Want your I.T./ Digital project to succeed? Identify your Project Crusader.

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I specialize in fixing I.T./Digital projects and programs that have gone wrong. Over the last 30 years I have raked over the ashes of project after project that has failed, and many others on the brink of failure. They are characterized by massive expenditures in time and money, embarrassment all around, and everybody involved scuttling to avoid the blame.

When I interview project managers it’s pretty difficult to get them to admit they have nasty projects in their managerial background. Hmmmm, that's weird, because some data suggests that 70% of projects fail.

There is a lot of opinion, some based on data, about why projects fail, here are 3 examples of that:

1.      https://www.proprofs.com/c/project/common-reasons-for-project-failure/

2.      https://project-management.com/top-10-main-causes-of-project-failure/

3.      https://www.youtube.com/watch?v=CTHHiBNXJ6w

Project failures run across methodologies, environments, internal teams versus external vendors, custom software versus packages, on-prem versus cloud. It seems like there is no escape. A crap-shoot where you might get lucky, but equally, you might not.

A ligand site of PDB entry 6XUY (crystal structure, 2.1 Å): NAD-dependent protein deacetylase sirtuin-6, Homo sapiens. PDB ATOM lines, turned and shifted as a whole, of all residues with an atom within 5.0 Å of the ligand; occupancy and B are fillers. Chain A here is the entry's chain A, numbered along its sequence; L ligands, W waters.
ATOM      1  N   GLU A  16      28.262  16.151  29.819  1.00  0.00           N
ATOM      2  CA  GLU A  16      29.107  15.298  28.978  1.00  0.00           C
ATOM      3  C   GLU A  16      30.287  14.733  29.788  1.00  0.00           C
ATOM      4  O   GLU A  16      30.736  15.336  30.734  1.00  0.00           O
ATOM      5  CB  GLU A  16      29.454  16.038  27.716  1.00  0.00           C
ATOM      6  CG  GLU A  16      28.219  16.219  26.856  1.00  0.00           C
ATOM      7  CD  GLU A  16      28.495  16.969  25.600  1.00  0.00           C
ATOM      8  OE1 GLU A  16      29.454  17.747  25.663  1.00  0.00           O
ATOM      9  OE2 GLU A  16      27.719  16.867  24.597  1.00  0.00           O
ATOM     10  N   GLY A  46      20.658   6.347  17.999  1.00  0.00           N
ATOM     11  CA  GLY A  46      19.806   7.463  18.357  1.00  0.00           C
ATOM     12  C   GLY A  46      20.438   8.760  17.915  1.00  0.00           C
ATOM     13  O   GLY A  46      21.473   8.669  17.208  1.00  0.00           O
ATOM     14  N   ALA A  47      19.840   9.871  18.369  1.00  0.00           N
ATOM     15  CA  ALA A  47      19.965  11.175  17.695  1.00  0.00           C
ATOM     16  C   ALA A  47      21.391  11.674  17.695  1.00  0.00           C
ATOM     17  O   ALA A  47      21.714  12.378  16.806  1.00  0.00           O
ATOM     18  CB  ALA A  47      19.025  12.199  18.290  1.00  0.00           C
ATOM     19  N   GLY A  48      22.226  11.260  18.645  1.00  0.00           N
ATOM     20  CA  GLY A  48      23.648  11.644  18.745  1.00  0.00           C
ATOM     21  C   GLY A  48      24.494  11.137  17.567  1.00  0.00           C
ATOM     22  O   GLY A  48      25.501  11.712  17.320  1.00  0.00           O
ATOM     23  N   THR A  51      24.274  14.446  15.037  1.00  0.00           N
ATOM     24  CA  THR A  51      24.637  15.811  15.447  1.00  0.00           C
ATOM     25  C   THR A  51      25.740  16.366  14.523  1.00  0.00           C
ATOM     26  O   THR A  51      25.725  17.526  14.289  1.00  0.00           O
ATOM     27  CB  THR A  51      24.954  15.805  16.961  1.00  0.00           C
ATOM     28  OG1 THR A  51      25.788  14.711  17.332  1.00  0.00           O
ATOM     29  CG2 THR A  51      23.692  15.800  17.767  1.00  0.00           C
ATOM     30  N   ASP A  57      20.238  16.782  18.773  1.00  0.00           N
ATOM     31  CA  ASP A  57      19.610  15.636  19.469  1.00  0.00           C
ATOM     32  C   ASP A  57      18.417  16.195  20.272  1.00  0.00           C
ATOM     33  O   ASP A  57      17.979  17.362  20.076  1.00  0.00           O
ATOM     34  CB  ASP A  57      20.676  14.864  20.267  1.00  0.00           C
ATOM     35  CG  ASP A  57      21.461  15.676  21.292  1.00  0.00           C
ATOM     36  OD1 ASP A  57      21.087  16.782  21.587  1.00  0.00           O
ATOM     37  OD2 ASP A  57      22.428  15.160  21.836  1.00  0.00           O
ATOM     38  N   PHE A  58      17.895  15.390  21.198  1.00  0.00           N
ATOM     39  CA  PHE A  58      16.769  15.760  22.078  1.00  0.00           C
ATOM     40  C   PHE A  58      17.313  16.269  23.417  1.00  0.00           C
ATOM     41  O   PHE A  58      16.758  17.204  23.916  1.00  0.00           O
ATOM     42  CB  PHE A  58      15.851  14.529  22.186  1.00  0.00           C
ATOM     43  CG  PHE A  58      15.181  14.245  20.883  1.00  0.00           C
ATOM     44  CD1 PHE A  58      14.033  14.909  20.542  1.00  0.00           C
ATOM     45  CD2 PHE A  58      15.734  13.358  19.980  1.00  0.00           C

At this point, I’ll be blunt!

NONE of these lists of reasons for failure EVER mention what I believe to be the single biggest flaw in I.T./Digital projects. Pretty much every project I have been involved in needed a

Project Crusader

Someone in the project, who has some authority who is prepared to do whatever it takes to make the project succeed.

  • Project Crusaders don’t force a process, they force common sense

  • Project Crusaders don’t just measure progress they manage progress

  • Project Crusaders lead when the going gets tough, acting as a beacon of hope

  • Project Crusaders look for opportunities in problems, and look to reduce problems in opportunities

  • Project Crusaders go over, round or through the wall

  • Project Crusaders make sure the whole team survives, thrives and gets to the top of the mountain.

None of these attributes are role specific, they can be a product manager, a project manager, a project executive, or a skilled team member. None of these attributes appear in the myriad of methodologies.      

I am often asked what I do, and my response is that I manage big scary I.T. projects, the bigger and scarier the better.

In practice, managing a project, regardless of size, is a very small part of what I do. Most of the mental effort I apply to a project is as a Project Crusader.

I will make the project succeed, sometimes, in the darkest moments, by sheer force of will alone.

I don’t say the above to toot my own horn, I say it so that you can look at your I.T./Digital Project or Program, and you can either see the Project Crusader or there is a very high probability that you will fail.

If you need help, visit www.h7i.com